|Posted by Anne Siren on April 4, 2013 at 6:45 AM|
By Phyllis J. Neuberger
How does a newly retired, successful business woman spend her free time in a city she barely knows?
Judy Knoebel seems to have found a perfect answer to making new friends while utilizing her talents. Having spent much of her successful 31-year career with AT&T in New Zealand; Brussels, Belgium; Geneva, Switzerland, and Atlanta, GA., choosing to settle down in Pompano Beach meant starting over in a new world.
“Volunteering was a way to make new friends and get the feeling of really living in the area. It works well for me, and like most volunteers, I receive more than I give.”
The Pelican interviewed Knoebel when she had just returned from the barely opened, Hillsboro Lighthouse Museum where she is the manager. The museum is located at 2700 North Ocean Blvd. in Pompano, in a 400-square-foot space that will display more than 100 years worth of artifacts. There will also be an education room where public programs will be organized. “This is an incredibly exciting time for the Hillsboro Lighthouse Preservation Society as we finally found a place that will allow for our continued growth,’’ said society president Art Makenian.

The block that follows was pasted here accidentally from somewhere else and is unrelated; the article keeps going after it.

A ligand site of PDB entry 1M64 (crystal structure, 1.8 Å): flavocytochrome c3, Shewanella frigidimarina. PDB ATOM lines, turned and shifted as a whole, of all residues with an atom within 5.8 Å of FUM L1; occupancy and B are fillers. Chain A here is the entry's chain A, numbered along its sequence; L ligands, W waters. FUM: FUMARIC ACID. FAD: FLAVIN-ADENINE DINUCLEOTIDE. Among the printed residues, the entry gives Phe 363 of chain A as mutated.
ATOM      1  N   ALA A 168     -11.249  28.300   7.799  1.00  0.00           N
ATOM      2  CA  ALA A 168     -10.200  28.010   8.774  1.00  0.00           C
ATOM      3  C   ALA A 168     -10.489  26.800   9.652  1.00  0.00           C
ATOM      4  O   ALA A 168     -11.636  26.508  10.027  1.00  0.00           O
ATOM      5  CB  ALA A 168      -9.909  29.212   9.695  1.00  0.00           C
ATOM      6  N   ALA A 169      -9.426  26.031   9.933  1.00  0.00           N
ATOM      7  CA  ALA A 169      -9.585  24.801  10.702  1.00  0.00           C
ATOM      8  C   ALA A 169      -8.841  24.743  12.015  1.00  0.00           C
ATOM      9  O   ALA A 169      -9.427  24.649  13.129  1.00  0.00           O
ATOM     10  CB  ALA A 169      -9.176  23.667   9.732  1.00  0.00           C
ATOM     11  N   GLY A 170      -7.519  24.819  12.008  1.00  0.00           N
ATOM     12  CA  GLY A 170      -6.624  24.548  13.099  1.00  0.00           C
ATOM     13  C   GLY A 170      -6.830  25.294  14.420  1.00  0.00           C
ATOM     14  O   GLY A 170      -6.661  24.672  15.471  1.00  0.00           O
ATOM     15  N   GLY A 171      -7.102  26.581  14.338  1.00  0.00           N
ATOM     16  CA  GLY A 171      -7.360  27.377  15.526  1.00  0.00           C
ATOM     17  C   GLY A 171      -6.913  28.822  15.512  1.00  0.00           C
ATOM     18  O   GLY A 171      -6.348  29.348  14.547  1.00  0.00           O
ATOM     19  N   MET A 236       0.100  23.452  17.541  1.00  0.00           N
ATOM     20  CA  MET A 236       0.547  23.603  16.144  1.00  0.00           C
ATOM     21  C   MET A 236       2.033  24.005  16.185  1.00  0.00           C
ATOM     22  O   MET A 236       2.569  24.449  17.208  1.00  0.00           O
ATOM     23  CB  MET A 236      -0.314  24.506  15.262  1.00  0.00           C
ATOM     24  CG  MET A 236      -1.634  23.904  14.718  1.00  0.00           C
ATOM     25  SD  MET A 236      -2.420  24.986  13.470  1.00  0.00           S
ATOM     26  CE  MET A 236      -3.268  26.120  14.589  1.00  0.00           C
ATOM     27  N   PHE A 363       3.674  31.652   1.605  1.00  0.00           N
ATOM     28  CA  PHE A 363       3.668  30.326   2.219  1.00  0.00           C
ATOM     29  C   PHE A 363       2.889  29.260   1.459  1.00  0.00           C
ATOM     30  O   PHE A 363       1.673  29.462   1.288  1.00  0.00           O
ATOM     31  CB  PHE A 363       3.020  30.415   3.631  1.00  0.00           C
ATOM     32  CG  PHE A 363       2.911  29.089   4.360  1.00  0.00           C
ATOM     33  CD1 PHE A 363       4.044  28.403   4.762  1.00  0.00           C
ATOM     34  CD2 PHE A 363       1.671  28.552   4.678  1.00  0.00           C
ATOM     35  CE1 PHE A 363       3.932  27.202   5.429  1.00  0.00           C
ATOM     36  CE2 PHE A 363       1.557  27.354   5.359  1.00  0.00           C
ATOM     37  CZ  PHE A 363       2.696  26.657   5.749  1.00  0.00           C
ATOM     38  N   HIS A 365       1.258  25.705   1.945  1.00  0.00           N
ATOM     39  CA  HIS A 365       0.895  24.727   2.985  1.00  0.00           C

Knoebel says, “We hope to be open from 9 a.m. to 2 p.m. three days each week if and when I succeed in getting enough volunteers to keep it open. Just today I had visitors from here and from Minnesota. We will also open by appointment for group visits and for passport stamping.” She explains that members of the U.S. Lighthouse Association visit lighthouses around the country and like to have their passports stamped as they do so. We will be showcasing historical artifacts, letters, maps, documents and history of the lighthouse, its keepers and its famous lens. I became involved with this preservation group just two years ago when I helped with data entry. Now I’m a dedicated member of the Hillsboro Lighthouse Preservation Society.”
As she began her new life, Knoebel’s first volunteer choice was The Bonnett House in Fort Lauderdale, where she has now volunteered for 12 years as a greeter and tour guide.
“As I drive six visitors around in a golf cart type vehicle, they and I enjoy the 37 acres of nature and watching the people and the monkeys,” she says.